New methods, algorithms, and theoretical guarantees for algorithms in network element design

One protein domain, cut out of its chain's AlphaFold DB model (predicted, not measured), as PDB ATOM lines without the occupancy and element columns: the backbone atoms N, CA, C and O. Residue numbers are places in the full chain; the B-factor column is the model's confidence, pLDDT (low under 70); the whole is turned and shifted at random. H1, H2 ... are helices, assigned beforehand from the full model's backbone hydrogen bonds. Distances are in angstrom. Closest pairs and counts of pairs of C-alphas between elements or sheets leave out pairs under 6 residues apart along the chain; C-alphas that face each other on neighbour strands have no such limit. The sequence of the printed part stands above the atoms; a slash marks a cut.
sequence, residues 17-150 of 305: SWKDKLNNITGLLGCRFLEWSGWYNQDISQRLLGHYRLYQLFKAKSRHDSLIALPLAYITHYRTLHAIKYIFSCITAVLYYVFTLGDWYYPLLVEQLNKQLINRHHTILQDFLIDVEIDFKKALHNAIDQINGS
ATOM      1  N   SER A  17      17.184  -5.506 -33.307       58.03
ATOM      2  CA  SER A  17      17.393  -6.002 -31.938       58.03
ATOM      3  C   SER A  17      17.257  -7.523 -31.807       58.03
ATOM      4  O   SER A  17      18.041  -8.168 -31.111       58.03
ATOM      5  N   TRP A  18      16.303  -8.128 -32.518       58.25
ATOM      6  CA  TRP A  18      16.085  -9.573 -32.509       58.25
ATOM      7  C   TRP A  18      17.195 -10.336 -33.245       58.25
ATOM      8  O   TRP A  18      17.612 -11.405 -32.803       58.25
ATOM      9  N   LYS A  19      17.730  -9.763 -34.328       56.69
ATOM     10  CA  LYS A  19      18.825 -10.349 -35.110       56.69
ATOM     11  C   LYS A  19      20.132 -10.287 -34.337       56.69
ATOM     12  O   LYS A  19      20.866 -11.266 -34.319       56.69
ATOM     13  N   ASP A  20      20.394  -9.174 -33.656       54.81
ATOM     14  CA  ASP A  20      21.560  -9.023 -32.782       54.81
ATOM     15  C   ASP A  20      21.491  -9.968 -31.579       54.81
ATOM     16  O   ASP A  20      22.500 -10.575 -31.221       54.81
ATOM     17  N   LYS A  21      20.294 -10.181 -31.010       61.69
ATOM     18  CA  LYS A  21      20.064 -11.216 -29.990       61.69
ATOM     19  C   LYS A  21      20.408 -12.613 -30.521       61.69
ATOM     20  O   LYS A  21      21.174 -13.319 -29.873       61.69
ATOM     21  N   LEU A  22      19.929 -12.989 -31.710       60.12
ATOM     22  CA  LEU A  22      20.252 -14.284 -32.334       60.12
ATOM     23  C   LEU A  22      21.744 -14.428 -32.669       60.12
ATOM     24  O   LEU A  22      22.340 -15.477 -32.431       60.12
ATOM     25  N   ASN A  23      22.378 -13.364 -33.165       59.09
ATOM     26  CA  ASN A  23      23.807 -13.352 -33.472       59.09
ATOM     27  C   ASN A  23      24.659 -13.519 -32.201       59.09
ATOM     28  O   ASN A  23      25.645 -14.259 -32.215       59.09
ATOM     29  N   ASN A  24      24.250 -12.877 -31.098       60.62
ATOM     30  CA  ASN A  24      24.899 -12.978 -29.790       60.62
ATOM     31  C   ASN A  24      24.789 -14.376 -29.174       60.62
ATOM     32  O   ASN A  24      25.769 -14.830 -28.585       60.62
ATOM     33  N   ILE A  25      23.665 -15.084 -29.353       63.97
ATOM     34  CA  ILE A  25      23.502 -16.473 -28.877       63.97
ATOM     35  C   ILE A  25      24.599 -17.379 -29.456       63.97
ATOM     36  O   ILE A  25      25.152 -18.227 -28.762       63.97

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A broad spectrum of services running on top of an exponentially growing number of interconnected de¬vices makes network operations more complex than ever. New complex network¬wide behaviors, the vari¬ability of desired objectives incorporating different intents into final decisions together with increasing scalability levels require network infrastructure to be more intelligent, expressive, and robust. Usually, these requirements lead to significant operational complexity and an increased cost of network infras¬tructure. Reducing a manageable network state by better exploiting an expensive network infrastructure without compromising flexibility can overcome new levels of operational complexity and scalability constraints. In the era of Software-Defined Networking, the behavior of network elements is defined by packet processing programs. Due to efficiency constraints, these programs consist of one or multiple packet classifiers. In the first part of the thesis, we propose efficient representations of multifield packet classifiers. In particular, we develop efficient combined representations of multiple packet classifiers, approximate classifiers allowing to trade the classification accuracy for additional memory reduction, and methods constructing ternary representations of range-based packet classifiers. In the second part of the thesis, we show how to use resources of the whole network for traffic monitoring problem that allows to address local resource constraints.